General Motors and Chrysler must today turn-in their homework, uh, their “viability plans,” to Congress. Watch tonight’s TV news to see how they were scored.
I don’t know about you, but I’ve had enough bad news to last awhile. So, let’s have some fun and talk local motor racing history. And there’s a lot of it, too.
Santa Monica and the Westside have figured strongly in racing since the sport’s inception. During pre-WWII winters, our weather drew racers from around the country as sure as college football came to the Rose Bowl, all used as a promotion to bring people west to buy real estate and homes and establish families and businesses.
Before and after WWII, local companies like Douglas Aircraft, at what was then called Clover Field (Oh! So that’s where that boulevard gets its name!), meant a growing population in this area of skilled machinists, engine-builders and parts fabricators. Designing and building race cars and all kinds of high-performance parts and engines were just a natural outgrowth of their work.
Pre-WWII, races including the Santa Monica Road Race and the Venice Grand Prix were both run on local city streets. The Santa Monica event drew massive crowds, well over 100,000, and world-famous drivers like American Barney Oldfield, France’s Louis Chevrolet and Ralph DePalma from Italy.
The race used Wilshire and San Vicente boulevards as long straights with shorter roads connecting them to form what was essentially a big oval dirt track. Speeds of over 120 miles per hour were common, even then.
Imagine them driving on those tall and skinny tires mounted on wood wheels, with their mechanic as a passenger hand-pumping gasoline and oil, both wearing shirts and jeans, maybe coveralls, with leather “Snoopy” caps and glass goggles for protection. It’s amazing any of them lived to see their grandchildren, though many didn’t.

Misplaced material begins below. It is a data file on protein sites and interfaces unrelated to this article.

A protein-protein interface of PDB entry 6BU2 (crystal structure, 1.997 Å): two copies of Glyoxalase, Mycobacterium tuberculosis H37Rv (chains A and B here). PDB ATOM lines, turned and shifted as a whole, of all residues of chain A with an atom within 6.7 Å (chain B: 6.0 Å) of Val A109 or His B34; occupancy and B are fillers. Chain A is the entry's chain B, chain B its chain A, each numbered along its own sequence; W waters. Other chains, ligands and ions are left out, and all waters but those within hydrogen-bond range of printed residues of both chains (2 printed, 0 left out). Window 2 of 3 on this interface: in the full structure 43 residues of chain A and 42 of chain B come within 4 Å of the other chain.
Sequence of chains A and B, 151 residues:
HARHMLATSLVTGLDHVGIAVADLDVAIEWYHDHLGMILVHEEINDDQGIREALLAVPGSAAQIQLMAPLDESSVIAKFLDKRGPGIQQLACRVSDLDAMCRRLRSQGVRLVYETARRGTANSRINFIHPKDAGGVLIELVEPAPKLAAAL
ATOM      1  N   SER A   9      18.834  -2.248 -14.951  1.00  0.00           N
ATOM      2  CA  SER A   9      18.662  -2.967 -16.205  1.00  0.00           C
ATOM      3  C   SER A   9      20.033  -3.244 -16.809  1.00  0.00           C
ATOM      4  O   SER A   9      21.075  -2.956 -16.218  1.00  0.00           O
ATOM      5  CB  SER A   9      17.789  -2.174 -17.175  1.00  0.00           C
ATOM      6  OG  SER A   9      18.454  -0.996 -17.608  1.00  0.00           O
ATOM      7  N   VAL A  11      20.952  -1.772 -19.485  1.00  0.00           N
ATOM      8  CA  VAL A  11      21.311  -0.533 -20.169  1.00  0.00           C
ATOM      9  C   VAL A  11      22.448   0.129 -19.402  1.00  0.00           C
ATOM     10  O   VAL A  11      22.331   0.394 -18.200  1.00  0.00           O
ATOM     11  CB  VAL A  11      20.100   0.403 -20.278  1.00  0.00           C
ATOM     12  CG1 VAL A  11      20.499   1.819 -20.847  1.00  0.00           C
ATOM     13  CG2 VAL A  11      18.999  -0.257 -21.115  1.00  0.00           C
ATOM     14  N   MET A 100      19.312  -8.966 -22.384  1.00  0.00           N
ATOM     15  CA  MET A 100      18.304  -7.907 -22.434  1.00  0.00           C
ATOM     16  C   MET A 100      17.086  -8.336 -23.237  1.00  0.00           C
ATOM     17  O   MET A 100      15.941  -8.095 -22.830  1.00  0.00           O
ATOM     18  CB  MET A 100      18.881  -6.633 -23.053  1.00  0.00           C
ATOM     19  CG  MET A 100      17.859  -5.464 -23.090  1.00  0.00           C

Between 1903 and 1997, according to Harold Osmer’s book, “Where They Raced,” over 100 different race tracks, including ovals, street courses and drag strips, were located in Southern California.
In our part of the world, between Culver City, the I-10 and Century Boulevard, there were race tracks including the Los Angeles Motordome, Culver City Veterans Stadium, Mines Field (which today is Los Angeles International Airport), Loyola High School Stadium, Culver City Speedway and Ascot Speedway when it was located in Venice (that name had incarnations at many local tracks over the years).
In the early 20th century, motorcycles were often raced on wickedly fast and dangerous high-banked ovals built of wood. The first “board track” in the country, the aforementioned Los Angeles Motordome, was located in what is now an open field just a few feet south of Fiji Way in Marina Del Rey. Local pilots take note; from above, the indented outline of the track can still be seen.
From the 1960s, the most-recent Ascot Park and its world-famous dirt oval and motocross and TT tracks, called Gardena home. Promoted by the legendary J.C. Agajanian, a two-time Indy 500-winning car owner, the track closed in 1990, replaced, to some extent, by the modern Irwindale Raceway.
And if you know what a TT race is, then you’re as old or older than me. You probably remember the Catalina Hare and Hounds and AMA District 37 desert racing, too.
Santa Monica has also been called home by many important racing figures, including the late first American Formula 1 champion Phil Hill, and SPEED TV host Tommy Kendall, who held the SCCA Trans-Am Series title a record four times in the 1990s.
Race drivers are superstitious and irreverent. You may have seen or heard Tommy Kendall’s clucking Chicken Car, with its giant roof-mounted rooster, cruising Santa Monica streets. Now if you see it, you’ll know who’s driving.
Steve Parker has covered the world’s auto industry for over 35 years. He’s a two-time Emmy Award-winner who reported on cars for almost a decade at both KTLA/TV5 and KCBS/TV2. He is a consultant to the NBC-TV show Whipnotic and the show’s companion website, www.Whipnotic.com. He created, writes and moderates the only all-automotive blog on The Huffington Post at www.huffingtonpost.com/steve-parker. Contact Steve through his own automotive issues Web site at www.SteveParker.com.